Then I want to work on my ‘vessels’, although this name is misleading because these are solid and only the shape and internal painting suggest a vessel. I will wait and see what comes after that.
Is the global energy crisis affecting your practice?
I work primarily with cold processes. However, the production of flat glass, which is my raw material, the energy needed for grinding and polishing, transport, tools – everything has almost doubled in price in a very short time. That raises concerns about how it will continue.
The artists who use hot and warm processes are even more impacted, with their enormous expenditure on energy for melting and cooling. Some pieces will not be made at all, because the energy consumption cannot justify the banality of the design or the project.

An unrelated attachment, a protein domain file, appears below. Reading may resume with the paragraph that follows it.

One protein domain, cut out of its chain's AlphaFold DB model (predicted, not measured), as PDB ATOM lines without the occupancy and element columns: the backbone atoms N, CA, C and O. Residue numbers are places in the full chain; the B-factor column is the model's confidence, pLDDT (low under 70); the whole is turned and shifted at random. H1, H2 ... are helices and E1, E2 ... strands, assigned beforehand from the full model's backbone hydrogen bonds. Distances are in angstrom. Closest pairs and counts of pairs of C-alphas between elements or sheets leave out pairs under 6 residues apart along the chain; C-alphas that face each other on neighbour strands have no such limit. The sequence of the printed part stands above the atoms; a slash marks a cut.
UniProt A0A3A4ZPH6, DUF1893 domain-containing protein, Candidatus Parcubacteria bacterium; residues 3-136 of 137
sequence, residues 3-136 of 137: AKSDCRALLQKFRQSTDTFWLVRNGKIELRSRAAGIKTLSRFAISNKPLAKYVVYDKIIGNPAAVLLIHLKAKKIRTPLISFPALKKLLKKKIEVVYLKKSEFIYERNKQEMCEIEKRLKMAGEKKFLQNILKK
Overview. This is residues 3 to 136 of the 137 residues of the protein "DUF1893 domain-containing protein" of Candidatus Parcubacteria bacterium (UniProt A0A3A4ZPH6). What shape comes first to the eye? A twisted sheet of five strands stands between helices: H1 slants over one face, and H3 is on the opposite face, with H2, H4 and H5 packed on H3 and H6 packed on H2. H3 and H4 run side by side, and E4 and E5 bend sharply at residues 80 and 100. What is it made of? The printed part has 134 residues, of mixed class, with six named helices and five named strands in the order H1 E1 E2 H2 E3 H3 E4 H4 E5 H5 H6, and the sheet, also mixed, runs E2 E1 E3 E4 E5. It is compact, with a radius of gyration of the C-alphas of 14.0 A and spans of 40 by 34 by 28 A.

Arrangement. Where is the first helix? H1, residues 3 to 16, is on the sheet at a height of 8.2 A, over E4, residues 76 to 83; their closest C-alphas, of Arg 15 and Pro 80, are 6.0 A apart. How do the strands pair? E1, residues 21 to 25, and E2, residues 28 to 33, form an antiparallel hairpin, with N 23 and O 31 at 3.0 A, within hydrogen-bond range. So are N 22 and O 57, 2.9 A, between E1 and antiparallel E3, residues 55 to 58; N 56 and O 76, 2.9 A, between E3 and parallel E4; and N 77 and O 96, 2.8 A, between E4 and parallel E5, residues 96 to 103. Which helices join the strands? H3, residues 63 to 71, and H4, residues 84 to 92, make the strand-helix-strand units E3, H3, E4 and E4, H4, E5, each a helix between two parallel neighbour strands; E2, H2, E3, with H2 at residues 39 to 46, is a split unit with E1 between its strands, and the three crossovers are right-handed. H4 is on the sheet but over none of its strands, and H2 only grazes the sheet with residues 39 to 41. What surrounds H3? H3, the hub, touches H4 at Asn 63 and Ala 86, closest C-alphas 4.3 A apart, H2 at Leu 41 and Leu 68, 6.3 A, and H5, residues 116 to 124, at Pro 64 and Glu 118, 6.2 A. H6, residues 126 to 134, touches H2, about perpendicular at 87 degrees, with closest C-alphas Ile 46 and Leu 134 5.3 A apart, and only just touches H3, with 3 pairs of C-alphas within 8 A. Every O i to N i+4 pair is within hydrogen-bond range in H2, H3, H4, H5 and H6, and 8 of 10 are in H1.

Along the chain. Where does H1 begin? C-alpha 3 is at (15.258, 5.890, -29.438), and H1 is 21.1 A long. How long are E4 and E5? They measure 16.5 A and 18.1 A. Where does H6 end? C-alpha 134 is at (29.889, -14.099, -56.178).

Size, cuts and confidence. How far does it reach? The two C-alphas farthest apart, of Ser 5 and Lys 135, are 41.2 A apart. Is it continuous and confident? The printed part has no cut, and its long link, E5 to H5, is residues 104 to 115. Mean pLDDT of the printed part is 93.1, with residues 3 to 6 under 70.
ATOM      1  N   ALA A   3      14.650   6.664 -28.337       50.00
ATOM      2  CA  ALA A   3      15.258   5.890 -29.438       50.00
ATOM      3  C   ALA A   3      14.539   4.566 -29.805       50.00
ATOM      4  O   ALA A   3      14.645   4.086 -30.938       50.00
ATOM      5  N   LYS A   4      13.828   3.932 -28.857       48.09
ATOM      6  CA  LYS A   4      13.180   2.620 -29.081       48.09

About the artist
Wilfried Grootens was born in 1954 in Uedem, Germany. Between 1969 and 1973 he undertook an apprenticeship as glass and porcelain painter with Hein Derix in Kevelaer. From 1973 to 1981 he travelled through Asia, South and Central America and the Middle East.
In 1988 he gained his master’s certificate and the following year he set up his own studio in Kleve.
He has won many awards and exhibited internationally.
Find out more via his website.
Main feature image: Wilfried Grootens’ ‘Cosmic Efflorescence 4’ is comprised of painted, glued and polished glass.
All photos by Norbert Heyl.